60 years ago, on 25 March 1957, the predecessor of today’s European Union was born - the European Economic Community (EEC). The Treaty of Rome (the legal basis of the current European Union) signed by Belgium, the Netherlands, West Germany, France, Italy and Luxembourg ushered in a new era of European co-operation. However, what is gravely overlooked in the grand histories of the European Union is that Africa was one of the greatest stakes in its creation. Fearful of the growing anti-colonial movements across the breadth of its colonies, Europe’s ‘very foundations were built upon the pivotal premise of securing its colonial interests.’ Europe was in fact also seeking its re-emergence from the ruins of the Second World War, to become a counterweight to the economic and political leadership of the US and Soviet Union. And Europe needed Africa to do this.

The Treaty of Rome established a customs union, dismantling tariff barriers, but not only within  European borders. Through the incorporation of French departments in Algeria and the association of overseas countries and territories, largely on the African continent, over 90% of the EEC’s common market was in Africa, while less than 10% was in Europe. Over 20 largely French colonies and departments situated on the African continent were party to the Treaty of Rome. A 581 million EUR European Development Fund (EDF) was also made available for investments in all associated overseas countries and territories. German Chancellor, at the time, Konrad Adenauer attempted to deny the European Development Fund had anything to do with the colonial administration. However, in the Treaty of Rome negotiations, both Germany and the Netherlands were reluctant to make such a financial commitment when they were not being asked to participate in their administration – a colonial administration. This financial burden-sharing was particularly important at a time when post-war Europe’s economy was in tatters and the management of its colonies became increasingly burdensome.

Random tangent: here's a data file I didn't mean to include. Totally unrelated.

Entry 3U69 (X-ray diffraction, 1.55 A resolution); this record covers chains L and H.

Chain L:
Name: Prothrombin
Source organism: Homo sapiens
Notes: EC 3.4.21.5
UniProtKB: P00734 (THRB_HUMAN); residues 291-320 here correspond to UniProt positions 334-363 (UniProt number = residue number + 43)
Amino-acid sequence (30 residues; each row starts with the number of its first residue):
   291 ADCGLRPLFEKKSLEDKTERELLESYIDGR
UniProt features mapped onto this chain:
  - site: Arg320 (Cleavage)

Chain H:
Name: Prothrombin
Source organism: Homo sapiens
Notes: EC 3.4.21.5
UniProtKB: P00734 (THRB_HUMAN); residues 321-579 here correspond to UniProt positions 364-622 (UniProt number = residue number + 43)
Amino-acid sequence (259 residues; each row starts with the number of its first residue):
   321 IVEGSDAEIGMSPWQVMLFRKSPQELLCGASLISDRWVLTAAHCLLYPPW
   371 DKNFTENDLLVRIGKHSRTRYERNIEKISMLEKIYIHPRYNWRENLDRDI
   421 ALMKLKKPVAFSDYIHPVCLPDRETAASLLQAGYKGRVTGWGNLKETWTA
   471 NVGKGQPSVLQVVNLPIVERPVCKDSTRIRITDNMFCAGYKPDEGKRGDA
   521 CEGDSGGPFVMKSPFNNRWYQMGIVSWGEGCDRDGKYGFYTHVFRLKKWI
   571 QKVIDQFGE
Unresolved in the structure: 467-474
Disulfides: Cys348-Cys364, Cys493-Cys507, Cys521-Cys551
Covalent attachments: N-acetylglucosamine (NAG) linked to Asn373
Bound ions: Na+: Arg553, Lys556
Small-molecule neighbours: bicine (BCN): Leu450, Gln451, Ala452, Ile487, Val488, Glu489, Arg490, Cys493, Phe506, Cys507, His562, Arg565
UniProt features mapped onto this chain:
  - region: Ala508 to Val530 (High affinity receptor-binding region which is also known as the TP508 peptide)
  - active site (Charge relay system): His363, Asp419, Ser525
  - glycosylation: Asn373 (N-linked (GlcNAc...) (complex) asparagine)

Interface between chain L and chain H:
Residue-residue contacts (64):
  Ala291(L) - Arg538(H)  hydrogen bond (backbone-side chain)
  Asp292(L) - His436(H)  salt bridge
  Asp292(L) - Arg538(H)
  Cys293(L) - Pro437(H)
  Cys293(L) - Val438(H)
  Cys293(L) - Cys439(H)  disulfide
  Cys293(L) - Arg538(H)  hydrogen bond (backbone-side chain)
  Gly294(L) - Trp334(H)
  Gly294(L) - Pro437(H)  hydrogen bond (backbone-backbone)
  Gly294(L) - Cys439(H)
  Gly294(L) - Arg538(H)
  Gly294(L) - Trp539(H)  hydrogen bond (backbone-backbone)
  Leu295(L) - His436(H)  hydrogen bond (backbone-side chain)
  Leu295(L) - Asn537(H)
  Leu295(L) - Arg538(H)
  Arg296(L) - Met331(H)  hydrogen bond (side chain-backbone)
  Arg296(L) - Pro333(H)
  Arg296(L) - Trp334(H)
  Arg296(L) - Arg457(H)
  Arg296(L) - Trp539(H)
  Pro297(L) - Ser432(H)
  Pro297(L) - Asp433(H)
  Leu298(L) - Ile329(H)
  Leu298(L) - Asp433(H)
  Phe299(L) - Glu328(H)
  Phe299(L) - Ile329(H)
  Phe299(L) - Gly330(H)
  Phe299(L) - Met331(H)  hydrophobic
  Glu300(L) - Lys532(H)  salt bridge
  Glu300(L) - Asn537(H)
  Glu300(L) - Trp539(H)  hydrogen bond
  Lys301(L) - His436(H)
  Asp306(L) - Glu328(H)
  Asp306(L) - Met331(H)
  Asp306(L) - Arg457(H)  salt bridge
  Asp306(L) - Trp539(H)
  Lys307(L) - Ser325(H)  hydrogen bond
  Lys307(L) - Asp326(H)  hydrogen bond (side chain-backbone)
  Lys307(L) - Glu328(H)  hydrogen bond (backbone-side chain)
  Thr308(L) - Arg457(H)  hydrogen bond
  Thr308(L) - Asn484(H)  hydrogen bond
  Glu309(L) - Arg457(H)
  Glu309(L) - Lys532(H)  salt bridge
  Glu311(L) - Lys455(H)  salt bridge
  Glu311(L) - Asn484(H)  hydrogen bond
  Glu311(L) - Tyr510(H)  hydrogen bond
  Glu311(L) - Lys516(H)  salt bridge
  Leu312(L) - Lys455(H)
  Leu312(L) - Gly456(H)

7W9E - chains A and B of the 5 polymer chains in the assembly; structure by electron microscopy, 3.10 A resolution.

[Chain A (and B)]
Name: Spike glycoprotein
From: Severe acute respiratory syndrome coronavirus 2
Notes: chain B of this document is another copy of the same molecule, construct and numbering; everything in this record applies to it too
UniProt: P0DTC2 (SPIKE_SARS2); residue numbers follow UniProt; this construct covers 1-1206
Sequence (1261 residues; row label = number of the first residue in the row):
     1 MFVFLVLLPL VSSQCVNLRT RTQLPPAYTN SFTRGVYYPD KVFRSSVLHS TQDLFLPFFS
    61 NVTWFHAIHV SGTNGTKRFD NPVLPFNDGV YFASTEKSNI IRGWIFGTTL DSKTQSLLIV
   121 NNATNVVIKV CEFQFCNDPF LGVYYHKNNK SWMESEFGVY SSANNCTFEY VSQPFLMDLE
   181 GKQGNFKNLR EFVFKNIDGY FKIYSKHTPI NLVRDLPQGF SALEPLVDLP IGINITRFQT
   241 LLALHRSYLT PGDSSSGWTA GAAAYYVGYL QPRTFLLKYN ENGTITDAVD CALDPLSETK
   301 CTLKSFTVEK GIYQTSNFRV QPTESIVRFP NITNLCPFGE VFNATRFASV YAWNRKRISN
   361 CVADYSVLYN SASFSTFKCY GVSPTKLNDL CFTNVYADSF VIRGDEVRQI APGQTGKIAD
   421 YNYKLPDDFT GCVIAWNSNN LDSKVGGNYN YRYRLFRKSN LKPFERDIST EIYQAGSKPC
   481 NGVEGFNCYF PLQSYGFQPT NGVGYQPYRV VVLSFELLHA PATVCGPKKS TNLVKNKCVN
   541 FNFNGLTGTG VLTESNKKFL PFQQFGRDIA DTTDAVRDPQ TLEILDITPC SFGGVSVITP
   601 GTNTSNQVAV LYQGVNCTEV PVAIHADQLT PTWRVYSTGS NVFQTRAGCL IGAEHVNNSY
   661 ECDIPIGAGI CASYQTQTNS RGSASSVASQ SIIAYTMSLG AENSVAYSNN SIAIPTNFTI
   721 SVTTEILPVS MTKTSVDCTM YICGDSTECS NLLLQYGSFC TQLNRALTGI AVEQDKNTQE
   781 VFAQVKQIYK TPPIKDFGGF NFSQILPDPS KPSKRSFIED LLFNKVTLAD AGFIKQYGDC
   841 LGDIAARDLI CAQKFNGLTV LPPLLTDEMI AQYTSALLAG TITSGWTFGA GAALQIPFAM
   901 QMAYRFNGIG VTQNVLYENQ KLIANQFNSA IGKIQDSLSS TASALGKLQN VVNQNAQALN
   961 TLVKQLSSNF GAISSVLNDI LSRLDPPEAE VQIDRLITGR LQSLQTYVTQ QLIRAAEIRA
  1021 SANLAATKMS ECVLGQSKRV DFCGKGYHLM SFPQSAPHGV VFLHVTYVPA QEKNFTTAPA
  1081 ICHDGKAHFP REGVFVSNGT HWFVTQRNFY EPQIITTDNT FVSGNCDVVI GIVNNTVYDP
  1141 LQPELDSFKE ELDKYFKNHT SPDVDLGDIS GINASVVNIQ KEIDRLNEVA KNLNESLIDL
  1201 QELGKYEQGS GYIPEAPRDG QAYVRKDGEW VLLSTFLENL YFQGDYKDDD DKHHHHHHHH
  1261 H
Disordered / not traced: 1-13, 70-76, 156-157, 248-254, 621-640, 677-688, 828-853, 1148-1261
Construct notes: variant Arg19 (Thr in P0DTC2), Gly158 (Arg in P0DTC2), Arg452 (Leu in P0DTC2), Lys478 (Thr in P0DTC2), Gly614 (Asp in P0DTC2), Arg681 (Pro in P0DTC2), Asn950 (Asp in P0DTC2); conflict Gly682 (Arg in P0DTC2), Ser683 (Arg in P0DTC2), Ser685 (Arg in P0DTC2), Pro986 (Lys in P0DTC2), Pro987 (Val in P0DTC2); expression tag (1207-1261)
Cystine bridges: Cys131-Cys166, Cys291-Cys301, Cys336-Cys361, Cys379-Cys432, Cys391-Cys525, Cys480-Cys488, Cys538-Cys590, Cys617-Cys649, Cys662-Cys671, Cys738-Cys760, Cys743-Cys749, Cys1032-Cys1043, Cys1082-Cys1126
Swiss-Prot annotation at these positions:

Securing colonial interests

Europe was losing grip on its Asian colonies and between 1945 and 1955, France had lost control in Vietnam, Cambodia, Laos and French India, whilst the UK lost its colonies in India, Burma (Myanmar), Palestine and Ceylon (Sri Lanka). Moreover, anti-colonialism sentiment was growing globally, following the Bandung Conference of Asian and African states in April 1955, where principles of political self-determination, mutual respect for sovereignty were agreed with a view to empowering those still under colonial rule to become independent. Alignment on these principles were becoming influential in the United States and the United Nations, not only because of the Bandung Conference, but also to align themselves with the  Third World to create allies in the Cold War competition. Europe, however, sought to prevent this wave of decolonisation making its way to African shores, through intra-European cooperation and France was to be the driving force.